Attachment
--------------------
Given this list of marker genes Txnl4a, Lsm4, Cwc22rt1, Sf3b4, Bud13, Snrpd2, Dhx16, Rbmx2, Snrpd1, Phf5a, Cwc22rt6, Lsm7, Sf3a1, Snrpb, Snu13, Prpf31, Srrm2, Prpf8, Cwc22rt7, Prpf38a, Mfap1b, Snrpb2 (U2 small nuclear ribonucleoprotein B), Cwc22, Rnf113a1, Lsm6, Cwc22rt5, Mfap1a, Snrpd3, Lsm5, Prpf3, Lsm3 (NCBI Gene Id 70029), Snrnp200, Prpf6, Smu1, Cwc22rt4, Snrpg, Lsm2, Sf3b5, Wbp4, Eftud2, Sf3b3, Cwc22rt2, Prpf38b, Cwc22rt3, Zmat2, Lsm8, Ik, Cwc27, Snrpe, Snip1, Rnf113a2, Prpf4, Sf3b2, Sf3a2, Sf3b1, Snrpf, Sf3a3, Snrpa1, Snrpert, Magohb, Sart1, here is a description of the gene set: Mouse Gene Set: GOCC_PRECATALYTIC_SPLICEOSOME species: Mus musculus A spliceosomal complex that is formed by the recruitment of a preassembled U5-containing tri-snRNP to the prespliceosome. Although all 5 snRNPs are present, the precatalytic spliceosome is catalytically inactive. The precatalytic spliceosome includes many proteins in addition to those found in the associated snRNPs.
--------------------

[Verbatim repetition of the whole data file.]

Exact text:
Given this list of marker genes Txnl4a, Lsm4, Cwc22rt1, Sf3b4, Bud13, Snrpd2, Dhx16, Rbmx2, Snrpd1, Phf5a, Cwc22rt6, Lsm7, Sf3a1, Snrpb, Snu13, Prpf31, Srrm2, Prpf8, Cwc22rt7, Prpf38a, Mfap1b, Snrpb2 (U2 small nuclear ribonucleoprotein B), Cwc22, Rnf113a1, Lsm6, Cwc22rt5, Mfap1a, Snrpd3, Lsm5, Prpf3, Lsm3 (NCBI Gene Id 70029), Snrnp200, Prpf6, Smu1, Cwc22rt4, Snrpg, Lsm2, Sf3b5, Wbp4, Eftud2, Sf3b3, Cwc22rt2, Prpf38b, Cwc22rt3, Zmat2, Lsm8, Ik, Cwc27, Snrpe, Snip1, Rnf113a2, Prpf4, Sf3b2, Sf3a2, Sf3b1, Snrpf, Sf3a3, Snrpa1, Snrpert, Magohb, Sart1, here is a description of the gene set: Mouse Gene Set: GOCC_PRECATALYTIC_SPLICEOSOME species: Mus musculus A spliceosomal complex that is formed by the recruitment of a preassembled U5-containing tri-snRNP to the prespliceosome. Although all 5 snRNPs are present, the precatalytic spliceosome is catalytically inactive. The precatalytic spliceosome includes many proteins in addition to those found in the associated snRNPs.